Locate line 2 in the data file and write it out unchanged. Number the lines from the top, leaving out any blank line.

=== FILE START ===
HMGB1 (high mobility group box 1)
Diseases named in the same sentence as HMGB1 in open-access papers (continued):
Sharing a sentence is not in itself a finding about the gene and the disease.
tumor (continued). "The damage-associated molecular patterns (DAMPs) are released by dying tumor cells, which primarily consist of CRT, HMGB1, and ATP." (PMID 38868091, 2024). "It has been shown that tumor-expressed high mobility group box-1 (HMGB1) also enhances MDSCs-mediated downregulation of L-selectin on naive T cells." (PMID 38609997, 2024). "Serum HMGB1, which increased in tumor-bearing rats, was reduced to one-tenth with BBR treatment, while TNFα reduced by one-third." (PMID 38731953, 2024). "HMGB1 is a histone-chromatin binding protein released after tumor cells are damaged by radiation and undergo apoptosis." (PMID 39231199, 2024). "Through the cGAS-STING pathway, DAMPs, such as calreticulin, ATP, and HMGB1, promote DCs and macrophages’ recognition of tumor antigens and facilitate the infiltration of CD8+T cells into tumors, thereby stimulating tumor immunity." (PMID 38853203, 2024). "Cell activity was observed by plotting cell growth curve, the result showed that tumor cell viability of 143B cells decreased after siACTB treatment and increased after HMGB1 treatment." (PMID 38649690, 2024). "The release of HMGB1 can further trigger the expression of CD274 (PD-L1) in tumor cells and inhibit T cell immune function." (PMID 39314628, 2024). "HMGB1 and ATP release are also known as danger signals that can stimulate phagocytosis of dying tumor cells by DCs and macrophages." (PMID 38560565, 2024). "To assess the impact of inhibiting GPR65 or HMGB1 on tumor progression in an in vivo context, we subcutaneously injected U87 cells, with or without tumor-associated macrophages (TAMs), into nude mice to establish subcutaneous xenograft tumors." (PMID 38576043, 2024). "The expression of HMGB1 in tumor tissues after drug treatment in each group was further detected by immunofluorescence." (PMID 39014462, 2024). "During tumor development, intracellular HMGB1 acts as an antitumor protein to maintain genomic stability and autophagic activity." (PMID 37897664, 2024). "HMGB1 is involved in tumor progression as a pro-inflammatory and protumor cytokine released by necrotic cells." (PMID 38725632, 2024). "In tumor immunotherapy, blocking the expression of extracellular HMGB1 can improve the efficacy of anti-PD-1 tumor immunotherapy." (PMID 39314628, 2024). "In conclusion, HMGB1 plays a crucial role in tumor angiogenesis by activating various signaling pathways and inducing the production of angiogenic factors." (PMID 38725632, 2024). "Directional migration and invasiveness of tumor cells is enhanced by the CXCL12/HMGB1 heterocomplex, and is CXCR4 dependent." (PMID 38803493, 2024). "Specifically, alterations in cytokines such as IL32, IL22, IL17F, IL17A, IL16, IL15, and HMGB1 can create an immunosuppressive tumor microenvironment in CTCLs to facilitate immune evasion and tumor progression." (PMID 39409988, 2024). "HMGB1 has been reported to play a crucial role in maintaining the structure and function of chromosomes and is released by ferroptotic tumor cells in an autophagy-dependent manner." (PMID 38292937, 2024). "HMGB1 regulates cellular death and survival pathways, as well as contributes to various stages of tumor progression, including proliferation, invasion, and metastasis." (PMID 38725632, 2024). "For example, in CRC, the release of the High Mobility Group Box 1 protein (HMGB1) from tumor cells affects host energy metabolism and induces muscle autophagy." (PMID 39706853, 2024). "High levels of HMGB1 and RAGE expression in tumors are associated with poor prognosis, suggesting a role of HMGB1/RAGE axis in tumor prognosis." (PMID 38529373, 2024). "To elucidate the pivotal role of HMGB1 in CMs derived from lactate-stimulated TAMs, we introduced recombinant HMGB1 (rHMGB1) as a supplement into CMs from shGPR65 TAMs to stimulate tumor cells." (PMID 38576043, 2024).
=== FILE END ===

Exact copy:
Diseases named in the same sentence as HMGB1 in open-access papers (continued):